Burdock / Arctium lappa

Burdock / Arctium lappa

Prebiotic effects of inulin extracted from burdock (Arctium lappa) in broilers

The aim of this study was to evaluate the prebiotic effect of burdock (Arctium lappa) in commercial poultry. Four experiments were conducted to evaluate the performance parameters and the protection after challenge with Salmonella Enteritidis and Salmonella Kedougou, with and without Bifidobacterium probiotic. In two trials, the chickens were fed with flour burdock 1% during 42 days. In the other two, the chickens were fed with fructan extracted from burdock (inulin), by gavage, at a concentration of 100 mg/bird, during the first three days of life. The results showed that the broilers treated with burdock flour showed underperformed, with less weight gain from the second week, and the worst results in the fattening stage. The treated birds had diarrhea and impaired intestinal integrity. However, the groups treated with the flour had a lower rate of intestinal colonization by Salmonella Kedougou, after challenge. No statistically significant differences were detected in the performance parameters of broilers receiving the inulin, and the morphometric analysis showed no lesions in the intestinal villi. However, there was no protection in the challenge with Salmonella Enteritidis, regardless of association with probiotic. These results demonstrated that the manner of administration has influence on the prebiotic effect of burdock. The burdock flour was administered for 42 days, which may have influenced intestinal mucosal injury. Instead, the inulin was given only in the first three days, which may have been insufficient for protection against Salmonella. New experiments are needed to determine an able formulation for a protective effect, without negative impact on growth, weight gain and feed conversion of the supplemented animals.

More information: http://www.scielo.br/pdf/aib/v84/1808-1657-aib-84-e0522016.pdf

Effects of Arctium lappa aqueous extract on lipid profile and hepatic enzyme levels of sucrose-induced metabolic syndrome in female rats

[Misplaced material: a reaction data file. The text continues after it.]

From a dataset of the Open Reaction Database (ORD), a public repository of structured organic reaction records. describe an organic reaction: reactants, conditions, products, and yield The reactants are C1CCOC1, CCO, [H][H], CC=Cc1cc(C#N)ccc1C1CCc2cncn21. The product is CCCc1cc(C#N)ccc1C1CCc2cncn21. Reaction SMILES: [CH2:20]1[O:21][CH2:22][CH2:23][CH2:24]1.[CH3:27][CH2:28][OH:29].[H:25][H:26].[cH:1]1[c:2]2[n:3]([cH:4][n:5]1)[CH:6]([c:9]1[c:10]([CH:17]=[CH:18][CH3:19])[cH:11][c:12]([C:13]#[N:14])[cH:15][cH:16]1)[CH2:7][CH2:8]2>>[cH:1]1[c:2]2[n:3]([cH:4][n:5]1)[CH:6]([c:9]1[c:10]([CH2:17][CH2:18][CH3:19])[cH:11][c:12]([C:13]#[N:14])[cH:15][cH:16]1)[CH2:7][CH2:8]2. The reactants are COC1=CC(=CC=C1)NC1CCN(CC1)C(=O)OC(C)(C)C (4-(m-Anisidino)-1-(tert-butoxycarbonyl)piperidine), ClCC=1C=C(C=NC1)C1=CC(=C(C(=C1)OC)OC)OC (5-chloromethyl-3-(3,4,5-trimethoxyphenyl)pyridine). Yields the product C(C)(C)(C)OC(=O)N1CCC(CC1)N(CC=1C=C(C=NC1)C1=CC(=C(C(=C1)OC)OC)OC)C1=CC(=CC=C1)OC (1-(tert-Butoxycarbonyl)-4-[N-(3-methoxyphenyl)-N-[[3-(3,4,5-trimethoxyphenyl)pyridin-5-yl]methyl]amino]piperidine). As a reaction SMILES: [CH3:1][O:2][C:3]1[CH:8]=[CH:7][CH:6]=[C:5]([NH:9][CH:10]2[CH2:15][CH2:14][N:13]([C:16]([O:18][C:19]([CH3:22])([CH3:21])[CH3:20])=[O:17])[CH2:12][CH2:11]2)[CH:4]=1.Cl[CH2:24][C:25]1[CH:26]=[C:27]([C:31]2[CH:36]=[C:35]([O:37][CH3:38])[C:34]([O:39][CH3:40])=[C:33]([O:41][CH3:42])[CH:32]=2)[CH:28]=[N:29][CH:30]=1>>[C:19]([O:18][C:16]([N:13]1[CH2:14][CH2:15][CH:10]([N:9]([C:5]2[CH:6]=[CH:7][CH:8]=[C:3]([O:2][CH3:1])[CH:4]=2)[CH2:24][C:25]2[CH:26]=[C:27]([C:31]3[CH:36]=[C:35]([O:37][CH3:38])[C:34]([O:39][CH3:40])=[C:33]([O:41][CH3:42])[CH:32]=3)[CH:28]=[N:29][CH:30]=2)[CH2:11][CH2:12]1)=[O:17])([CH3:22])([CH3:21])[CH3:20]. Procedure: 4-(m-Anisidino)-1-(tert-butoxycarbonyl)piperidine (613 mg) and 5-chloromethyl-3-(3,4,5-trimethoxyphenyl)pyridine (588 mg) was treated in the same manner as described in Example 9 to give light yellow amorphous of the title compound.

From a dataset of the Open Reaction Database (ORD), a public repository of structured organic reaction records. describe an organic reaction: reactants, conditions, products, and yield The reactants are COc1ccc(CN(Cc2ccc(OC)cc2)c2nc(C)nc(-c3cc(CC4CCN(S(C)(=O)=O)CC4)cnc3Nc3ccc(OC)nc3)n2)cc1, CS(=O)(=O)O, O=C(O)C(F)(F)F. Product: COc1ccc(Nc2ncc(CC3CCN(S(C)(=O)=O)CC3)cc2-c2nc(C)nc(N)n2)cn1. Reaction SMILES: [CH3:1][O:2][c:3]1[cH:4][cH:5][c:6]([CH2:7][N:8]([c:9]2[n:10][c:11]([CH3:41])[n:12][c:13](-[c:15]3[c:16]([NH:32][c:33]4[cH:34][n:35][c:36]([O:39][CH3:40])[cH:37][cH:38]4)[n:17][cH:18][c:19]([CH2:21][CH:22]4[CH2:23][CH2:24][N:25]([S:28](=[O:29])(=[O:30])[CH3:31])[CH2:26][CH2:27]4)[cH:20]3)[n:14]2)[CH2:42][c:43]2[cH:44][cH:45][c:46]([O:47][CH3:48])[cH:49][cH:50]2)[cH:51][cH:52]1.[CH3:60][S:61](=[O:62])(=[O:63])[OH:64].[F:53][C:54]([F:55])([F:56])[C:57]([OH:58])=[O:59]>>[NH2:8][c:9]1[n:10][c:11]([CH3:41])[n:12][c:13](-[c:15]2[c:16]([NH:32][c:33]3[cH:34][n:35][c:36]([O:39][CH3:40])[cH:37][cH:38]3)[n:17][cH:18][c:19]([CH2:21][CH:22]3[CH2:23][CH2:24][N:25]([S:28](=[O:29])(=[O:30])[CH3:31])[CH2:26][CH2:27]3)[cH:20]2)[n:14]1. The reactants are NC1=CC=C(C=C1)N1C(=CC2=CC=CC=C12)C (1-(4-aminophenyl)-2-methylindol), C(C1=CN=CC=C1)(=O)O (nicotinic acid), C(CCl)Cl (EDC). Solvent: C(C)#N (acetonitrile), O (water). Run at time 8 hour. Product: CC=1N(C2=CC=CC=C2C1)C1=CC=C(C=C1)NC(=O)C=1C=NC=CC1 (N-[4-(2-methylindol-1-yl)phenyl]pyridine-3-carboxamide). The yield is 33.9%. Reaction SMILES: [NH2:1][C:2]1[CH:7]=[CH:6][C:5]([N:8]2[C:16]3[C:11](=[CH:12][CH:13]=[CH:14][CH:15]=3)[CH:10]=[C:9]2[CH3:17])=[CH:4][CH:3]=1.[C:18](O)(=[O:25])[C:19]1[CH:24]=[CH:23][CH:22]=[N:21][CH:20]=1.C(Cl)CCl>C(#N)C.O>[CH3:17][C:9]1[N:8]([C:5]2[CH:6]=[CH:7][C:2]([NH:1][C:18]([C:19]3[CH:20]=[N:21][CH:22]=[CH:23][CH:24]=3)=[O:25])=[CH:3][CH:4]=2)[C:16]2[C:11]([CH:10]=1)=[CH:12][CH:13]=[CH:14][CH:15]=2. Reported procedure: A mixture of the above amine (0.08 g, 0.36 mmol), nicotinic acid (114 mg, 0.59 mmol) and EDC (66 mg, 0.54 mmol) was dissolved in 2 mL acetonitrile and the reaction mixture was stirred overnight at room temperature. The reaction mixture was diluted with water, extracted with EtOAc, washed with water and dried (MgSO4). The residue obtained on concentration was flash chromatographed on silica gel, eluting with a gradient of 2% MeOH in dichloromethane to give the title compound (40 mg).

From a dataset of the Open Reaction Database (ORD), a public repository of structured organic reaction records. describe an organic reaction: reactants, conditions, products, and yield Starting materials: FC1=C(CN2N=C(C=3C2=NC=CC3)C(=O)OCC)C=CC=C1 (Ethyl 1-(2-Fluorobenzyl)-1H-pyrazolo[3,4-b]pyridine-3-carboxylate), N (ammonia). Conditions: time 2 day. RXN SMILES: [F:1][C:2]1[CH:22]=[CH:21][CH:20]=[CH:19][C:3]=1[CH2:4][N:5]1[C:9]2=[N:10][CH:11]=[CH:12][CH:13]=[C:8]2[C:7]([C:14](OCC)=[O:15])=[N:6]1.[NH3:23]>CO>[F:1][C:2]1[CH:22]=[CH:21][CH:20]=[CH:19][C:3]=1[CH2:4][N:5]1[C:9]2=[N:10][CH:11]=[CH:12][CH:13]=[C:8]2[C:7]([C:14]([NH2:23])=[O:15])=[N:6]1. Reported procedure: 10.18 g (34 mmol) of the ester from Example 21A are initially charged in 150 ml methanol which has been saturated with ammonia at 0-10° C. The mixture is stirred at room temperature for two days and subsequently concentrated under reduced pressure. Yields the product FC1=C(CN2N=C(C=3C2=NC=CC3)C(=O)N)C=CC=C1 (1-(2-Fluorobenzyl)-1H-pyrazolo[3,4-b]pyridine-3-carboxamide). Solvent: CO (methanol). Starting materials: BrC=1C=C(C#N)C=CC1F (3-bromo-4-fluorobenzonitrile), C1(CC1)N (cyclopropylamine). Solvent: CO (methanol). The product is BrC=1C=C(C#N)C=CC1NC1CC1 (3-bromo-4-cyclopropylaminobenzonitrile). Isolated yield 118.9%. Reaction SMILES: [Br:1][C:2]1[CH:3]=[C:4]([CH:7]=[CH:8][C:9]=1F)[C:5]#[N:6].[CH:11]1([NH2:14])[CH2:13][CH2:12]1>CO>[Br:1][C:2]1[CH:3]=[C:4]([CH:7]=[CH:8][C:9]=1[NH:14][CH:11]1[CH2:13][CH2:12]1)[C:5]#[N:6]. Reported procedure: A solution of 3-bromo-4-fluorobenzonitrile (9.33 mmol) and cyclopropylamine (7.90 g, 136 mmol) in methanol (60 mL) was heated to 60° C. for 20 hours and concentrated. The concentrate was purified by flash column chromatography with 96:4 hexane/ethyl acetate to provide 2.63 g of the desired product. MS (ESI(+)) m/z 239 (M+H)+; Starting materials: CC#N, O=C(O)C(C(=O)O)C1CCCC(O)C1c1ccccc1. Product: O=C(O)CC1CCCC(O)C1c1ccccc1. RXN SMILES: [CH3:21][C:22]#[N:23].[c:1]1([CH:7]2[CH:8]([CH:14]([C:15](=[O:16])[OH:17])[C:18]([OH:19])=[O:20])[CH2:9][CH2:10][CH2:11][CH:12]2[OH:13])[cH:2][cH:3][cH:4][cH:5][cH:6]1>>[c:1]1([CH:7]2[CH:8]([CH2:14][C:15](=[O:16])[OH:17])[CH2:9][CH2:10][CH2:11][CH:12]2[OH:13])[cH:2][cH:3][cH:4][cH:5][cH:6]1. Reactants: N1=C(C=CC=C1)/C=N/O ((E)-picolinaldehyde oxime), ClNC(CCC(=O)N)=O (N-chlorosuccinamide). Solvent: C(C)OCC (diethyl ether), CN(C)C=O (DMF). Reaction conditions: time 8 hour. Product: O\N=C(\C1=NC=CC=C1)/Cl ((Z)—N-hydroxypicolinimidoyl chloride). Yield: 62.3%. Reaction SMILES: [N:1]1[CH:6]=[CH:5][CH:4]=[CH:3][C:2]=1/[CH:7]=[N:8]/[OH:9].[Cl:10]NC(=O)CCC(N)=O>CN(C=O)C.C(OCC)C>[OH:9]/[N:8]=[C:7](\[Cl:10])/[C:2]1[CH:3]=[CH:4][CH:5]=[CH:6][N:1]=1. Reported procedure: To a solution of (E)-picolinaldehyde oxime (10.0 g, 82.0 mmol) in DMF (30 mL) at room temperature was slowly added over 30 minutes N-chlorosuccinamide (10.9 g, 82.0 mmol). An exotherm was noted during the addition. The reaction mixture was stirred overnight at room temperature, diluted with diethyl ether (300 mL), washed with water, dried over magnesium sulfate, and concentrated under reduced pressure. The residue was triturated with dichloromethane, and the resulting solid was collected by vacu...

Arctium lappa is known to have antioxidant and antidiabetic effects in traditional medicine.

Objectives: The aim of this paper was to study the effects of Arctium lappa root extract (AE) on lipid profile and hepatic enzyme levels in sucrose-induced metabolic syndrome (MS) in female rats. The study used 40 adult female Wistar rats weighing 150 g–250 g randomly divided into five groups: control, metabolic syndrome (MS), metabolic syndrome+AE at 50,100, 200 mg/kg. MS was induced by administering 50% sucrose in drinking water for 6 weeks. AE was intra-peritoneally administered daily at doses of 50,100, and 200 mg/kg for two sequential weeks at the end of the fourth week in metabolic syndrome rats. Twenty-four hours after the last administration of AE, blood was collected and centrifuged, and then the serum was used for the measurement of lipid profile and hepatic enzyme. Serum glucose, insulin, fasting insulin resistance index, body weight, water intake, lipid profile, and hepatic enzymes were significantly increased although food intake was decreased in MS rats compared to the control rats. The lipids and liver enzymes were reduced by AE extracts in the MS group. This study showed that the A. lappa root aqueous extract exhibits a hypolipidemic activity of hyperlipidemic rats. This activity is practically that of a triple-impact antioxidant, hypolipidemic, and hepatoprotective.

More information: http://www.scielo.br/pdf/bjps/v52n3/2175-9790-bjps-52-03-00425.pdf

Burdock monograph

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